Pushing Off the Rubber, Leg Drive, Ankle-Leg Flex ……Draining the Swamp Part 2

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The overhand pitching motion consists of a sequence of body movements that start when the pitcher lifts the lead foot, progresses to a linked motion in the hips and trunk, and culminates with a ballistic motion of the upper extremity to propel the ball toward home plate. The effective synchronous use of selective muscle groups maximizes the efficiency of the kinetic chain. The lower extremity and trunk generate and transfer energy to the upper extremity. Coordinated lower extremity muscles (quadriceps, hamstrings, hip internal and external rotators) provide a stable base for the trunk (core musculature) to rotate and flex. The extremely rapid rate of this motion makes assessment difficult. The time elapsed between front foot contact and ball release is only 0.145 seconds, followed by an additional half second for the ball to reach home plate.

Draining the SwampThe point that I’m trying to make with the above is that throwing a baseball (developing velocity) at a high level is not simply generating force off the rubber (pushing?). Using a single measurement such as the force off the rubber can be interpreted in a number of different ways. “My” interpretation would be that the pitches that developed greater force off the rubber simply had greater intent to throw hard. And in so doing exerted greater force off the rubber. The question is what other mechanical factors did the hardest throwing pitchers exhibit?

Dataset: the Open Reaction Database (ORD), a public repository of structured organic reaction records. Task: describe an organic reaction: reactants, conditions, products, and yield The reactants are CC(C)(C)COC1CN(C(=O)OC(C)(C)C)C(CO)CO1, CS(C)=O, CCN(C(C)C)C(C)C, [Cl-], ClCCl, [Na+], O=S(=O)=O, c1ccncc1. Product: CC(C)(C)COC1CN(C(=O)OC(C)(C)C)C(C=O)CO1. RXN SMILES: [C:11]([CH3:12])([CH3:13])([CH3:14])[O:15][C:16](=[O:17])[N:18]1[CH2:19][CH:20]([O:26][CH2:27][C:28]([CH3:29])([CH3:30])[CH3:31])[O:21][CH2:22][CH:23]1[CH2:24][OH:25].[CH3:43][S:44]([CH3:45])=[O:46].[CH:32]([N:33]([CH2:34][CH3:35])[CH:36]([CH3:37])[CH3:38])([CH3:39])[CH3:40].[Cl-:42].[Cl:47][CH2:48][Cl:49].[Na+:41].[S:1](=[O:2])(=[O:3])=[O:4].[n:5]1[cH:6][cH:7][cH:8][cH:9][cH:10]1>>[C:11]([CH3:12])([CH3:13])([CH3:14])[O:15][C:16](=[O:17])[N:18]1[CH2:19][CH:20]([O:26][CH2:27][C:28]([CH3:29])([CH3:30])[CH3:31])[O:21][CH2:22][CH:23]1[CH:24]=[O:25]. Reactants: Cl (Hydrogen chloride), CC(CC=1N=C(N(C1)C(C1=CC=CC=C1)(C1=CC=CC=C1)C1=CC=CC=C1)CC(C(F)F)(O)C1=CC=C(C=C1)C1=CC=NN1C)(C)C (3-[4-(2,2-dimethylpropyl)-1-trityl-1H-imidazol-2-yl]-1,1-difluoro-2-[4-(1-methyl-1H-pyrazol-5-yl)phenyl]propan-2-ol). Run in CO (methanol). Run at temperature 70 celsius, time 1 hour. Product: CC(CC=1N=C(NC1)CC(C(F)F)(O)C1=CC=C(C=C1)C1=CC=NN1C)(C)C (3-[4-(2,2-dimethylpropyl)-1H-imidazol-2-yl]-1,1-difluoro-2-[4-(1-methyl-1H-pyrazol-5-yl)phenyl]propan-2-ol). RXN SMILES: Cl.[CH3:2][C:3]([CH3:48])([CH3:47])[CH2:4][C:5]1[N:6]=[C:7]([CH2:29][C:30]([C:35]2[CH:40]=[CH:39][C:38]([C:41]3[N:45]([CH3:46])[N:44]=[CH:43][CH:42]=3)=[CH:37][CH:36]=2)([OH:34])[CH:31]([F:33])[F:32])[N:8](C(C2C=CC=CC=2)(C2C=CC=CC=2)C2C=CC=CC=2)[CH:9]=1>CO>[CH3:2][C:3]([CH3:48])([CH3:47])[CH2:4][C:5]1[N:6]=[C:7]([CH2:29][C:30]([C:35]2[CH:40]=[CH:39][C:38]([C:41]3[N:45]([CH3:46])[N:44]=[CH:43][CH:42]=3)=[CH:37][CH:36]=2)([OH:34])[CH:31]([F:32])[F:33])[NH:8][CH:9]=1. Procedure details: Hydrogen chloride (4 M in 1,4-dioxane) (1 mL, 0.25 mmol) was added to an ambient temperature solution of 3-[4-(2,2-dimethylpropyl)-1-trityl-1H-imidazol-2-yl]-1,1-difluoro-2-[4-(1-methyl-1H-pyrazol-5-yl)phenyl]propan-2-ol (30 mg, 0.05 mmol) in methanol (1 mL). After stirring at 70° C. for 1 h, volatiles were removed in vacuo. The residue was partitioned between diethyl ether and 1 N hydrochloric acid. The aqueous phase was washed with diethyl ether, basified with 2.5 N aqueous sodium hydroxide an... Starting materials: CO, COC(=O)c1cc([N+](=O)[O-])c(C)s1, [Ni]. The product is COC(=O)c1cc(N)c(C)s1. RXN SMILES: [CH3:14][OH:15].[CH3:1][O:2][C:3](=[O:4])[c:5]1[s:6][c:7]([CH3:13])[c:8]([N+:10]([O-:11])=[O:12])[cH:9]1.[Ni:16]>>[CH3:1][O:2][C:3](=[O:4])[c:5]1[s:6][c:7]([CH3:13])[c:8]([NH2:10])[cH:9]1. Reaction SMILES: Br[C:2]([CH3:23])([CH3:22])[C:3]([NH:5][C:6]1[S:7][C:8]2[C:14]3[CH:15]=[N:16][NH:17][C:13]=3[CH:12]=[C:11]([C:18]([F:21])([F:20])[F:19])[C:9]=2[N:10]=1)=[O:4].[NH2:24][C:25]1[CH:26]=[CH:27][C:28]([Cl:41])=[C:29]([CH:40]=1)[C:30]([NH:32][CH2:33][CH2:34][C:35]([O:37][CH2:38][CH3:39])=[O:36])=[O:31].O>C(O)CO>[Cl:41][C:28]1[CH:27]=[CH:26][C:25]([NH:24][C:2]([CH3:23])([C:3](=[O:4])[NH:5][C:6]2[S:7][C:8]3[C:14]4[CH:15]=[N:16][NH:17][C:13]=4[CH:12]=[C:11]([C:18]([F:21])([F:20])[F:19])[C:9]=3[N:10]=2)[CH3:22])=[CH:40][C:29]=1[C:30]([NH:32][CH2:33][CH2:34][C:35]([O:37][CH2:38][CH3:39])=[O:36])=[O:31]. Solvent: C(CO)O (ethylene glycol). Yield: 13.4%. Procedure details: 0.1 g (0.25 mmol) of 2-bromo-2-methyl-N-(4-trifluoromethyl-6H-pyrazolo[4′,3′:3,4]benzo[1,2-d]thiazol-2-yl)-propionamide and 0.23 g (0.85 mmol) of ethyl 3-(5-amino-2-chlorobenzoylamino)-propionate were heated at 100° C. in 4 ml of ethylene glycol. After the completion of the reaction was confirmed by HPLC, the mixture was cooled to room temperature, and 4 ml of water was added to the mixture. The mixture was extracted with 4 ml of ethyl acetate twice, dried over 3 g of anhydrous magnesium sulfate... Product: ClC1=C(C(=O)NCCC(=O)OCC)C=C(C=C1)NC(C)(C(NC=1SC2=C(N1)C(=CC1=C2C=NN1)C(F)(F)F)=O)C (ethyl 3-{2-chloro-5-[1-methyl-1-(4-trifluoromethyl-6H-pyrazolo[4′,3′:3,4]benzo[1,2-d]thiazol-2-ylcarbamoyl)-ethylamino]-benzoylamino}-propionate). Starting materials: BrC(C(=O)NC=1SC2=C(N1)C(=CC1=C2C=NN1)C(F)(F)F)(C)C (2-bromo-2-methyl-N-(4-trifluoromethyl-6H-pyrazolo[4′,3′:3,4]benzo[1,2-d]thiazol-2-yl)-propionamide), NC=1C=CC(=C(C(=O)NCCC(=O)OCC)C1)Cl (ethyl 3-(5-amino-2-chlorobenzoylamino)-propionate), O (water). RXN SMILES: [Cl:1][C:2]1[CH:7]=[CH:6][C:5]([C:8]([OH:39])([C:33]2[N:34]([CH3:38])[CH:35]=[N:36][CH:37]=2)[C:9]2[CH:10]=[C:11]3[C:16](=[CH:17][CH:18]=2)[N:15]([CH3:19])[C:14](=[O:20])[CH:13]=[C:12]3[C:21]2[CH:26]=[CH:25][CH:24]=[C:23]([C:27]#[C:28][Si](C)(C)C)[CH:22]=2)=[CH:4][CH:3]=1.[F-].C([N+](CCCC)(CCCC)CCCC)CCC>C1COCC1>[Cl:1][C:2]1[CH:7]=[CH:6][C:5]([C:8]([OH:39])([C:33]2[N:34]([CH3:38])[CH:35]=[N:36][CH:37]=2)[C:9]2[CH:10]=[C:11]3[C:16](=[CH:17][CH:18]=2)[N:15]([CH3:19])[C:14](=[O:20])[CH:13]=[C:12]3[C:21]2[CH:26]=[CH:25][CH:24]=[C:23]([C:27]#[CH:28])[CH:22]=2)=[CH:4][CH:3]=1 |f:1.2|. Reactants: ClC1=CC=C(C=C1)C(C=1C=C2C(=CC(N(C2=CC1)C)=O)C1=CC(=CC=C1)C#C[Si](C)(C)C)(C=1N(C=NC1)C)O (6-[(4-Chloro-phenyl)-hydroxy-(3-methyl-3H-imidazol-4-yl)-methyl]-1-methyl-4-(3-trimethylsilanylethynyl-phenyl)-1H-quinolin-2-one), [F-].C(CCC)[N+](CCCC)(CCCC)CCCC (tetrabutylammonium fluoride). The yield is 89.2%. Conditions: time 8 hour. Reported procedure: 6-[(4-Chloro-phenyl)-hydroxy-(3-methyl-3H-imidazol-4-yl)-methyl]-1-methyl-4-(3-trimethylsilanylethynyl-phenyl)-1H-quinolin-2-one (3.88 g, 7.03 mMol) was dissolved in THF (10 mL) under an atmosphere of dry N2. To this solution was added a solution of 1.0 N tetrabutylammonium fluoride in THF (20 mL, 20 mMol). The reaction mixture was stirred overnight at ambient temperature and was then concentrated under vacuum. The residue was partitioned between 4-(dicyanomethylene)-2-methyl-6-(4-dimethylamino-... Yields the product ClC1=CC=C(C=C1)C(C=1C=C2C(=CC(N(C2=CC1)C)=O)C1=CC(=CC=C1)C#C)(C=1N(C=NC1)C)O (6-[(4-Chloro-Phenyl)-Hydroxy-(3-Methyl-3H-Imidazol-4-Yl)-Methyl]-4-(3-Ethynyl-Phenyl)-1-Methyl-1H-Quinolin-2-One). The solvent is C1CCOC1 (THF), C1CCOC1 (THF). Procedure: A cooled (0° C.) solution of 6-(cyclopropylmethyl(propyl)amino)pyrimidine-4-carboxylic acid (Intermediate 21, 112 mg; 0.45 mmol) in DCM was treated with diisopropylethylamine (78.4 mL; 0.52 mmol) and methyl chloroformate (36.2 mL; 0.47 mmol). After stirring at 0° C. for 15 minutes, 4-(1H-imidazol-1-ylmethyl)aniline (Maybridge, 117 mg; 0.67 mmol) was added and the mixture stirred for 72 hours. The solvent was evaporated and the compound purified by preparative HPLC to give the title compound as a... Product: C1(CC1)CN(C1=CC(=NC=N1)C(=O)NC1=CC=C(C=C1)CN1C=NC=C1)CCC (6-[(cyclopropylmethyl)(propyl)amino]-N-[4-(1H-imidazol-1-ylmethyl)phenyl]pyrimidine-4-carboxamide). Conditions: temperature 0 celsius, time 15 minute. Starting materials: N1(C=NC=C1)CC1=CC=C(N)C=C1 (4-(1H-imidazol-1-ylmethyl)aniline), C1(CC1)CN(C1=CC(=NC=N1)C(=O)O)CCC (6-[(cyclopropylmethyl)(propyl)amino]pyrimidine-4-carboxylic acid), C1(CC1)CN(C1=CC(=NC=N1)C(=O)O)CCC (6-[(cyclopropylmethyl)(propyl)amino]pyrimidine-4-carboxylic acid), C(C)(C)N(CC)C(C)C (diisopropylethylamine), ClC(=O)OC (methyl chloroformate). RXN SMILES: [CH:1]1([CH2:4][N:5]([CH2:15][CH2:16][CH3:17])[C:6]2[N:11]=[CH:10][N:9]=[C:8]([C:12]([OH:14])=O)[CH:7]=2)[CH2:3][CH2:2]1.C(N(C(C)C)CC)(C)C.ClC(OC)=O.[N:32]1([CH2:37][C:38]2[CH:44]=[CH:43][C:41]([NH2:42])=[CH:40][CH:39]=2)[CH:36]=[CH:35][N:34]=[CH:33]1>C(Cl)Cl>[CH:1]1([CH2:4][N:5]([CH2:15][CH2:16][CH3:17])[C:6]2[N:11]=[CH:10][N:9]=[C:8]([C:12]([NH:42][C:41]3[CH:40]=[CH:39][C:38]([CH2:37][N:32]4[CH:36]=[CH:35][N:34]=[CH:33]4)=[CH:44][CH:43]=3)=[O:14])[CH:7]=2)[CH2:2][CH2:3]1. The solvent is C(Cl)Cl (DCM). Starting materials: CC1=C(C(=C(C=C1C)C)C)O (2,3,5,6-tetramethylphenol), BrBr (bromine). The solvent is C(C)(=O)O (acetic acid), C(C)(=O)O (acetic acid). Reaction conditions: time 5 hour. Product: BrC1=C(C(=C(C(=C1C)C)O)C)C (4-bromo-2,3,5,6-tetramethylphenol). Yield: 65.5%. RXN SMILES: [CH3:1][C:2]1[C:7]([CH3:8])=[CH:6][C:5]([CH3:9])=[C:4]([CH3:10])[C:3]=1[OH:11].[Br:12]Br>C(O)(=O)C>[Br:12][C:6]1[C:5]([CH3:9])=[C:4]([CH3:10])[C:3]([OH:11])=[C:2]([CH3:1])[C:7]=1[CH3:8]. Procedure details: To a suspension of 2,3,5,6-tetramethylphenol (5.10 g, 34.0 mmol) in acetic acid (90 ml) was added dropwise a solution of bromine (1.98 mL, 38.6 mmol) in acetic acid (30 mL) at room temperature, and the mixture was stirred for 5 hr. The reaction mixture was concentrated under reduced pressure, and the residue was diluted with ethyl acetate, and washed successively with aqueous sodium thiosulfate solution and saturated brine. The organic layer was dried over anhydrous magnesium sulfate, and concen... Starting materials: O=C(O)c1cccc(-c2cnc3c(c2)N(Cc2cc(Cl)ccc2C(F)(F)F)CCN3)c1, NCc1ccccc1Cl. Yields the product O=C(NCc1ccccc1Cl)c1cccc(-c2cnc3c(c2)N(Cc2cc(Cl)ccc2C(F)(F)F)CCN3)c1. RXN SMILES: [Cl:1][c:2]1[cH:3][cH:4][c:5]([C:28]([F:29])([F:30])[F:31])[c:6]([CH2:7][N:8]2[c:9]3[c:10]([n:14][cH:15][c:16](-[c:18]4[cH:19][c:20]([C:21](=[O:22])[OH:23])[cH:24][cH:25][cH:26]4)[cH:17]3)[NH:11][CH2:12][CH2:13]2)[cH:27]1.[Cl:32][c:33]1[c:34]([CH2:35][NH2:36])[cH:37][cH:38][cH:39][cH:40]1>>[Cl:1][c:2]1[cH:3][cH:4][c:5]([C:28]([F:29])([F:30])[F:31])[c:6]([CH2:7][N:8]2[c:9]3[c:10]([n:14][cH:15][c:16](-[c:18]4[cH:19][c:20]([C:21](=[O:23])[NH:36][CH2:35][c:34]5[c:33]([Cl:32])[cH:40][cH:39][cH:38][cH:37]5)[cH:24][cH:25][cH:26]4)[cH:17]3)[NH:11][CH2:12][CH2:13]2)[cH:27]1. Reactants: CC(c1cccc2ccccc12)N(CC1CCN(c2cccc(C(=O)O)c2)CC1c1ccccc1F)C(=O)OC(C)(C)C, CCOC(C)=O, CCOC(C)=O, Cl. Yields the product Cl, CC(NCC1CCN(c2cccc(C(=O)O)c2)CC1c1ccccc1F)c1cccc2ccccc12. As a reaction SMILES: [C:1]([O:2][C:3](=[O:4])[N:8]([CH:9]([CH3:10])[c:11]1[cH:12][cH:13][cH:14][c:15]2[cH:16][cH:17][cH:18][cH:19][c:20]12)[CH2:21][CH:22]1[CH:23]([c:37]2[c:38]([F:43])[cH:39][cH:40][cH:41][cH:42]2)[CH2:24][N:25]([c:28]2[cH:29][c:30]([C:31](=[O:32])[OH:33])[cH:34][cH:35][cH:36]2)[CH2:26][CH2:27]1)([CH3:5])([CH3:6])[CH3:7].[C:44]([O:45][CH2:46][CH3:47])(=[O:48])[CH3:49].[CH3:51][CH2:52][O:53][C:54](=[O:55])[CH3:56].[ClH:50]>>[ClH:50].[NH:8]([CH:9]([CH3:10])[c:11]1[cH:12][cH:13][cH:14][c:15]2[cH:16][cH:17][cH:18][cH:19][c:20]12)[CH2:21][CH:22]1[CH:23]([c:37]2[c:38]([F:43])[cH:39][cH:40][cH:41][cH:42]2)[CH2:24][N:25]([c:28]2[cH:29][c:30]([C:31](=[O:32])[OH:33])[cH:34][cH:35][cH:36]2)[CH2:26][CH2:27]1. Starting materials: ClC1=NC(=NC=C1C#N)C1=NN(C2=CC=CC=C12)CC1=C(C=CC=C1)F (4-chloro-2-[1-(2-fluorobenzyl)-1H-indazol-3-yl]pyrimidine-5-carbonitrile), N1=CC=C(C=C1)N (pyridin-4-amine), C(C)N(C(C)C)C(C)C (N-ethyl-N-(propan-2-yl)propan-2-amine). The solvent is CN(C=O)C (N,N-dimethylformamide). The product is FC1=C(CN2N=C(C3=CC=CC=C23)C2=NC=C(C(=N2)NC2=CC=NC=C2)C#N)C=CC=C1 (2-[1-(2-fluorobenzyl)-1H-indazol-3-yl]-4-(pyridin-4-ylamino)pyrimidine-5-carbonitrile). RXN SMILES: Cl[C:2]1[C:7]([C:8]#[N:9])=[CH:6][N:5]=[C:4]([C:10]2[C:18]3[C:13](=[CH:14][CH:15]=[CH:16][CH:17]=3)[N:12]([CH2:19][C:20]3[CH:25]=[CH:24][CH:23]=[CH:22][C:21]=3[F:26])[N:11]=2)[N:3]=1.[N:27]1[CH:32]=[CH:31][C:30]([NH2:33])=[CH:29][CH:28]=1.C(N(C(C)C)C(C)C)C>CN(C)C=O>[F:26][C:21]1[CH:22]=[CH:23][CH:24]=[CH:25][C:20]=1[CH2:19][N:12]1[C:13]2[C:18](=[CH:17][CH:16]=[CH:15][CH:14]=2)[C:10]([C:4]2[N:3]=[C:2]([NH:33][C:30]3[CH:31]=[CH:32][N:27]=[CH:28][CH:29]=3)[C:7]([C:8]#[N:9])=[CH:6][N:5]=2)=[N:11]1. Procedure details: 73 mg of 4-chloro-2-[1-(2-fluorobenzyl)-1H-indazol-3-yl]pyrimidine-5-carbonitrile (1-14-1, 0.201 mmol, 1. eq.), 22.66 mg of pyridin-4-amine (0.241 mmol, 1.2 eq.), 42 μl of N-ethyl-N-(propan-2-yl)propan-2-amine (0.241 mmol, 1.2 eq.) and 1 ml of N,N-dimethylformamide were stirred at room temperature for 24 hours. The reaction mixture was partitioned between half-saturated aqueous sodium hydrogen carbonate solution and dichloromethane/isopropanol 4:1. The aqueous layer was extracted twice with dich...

In Part 1 “Pushing Off the Rubber, Leg Drive, Ankle-Leg Flex ……Draining the Swamp” I referenced the following research article:

Forces generated in the plane of the pitch were shown to be related to linear wrist velocity when the players were studied as a group. However, correlations between forces and wrist velocity within individual pitchers varied. Some players exhibited trends similar to the group, with wrist velocity increasing with increasing forces. Others demonstrated an opposite trend, with higher forces correlating with diminished velocities. This difference suggests that there may be an effect of attempting to overthrow, with loss of velocity resulting from attempts to generate unnaturally high push-off forces.

I would “suggest” that is also possible that these players (“with higher forces correlating with diminished velocities”) simply had less efficient mechanics. Overthrowing is having less efficient mechanics. Less efficient mechanics can also mean a linear push off the rubber as opposed to a rotational push off the rubber. Less efficient mechanics can also mean less separation between upper and lower body or poor scapula loading or……

To be continued


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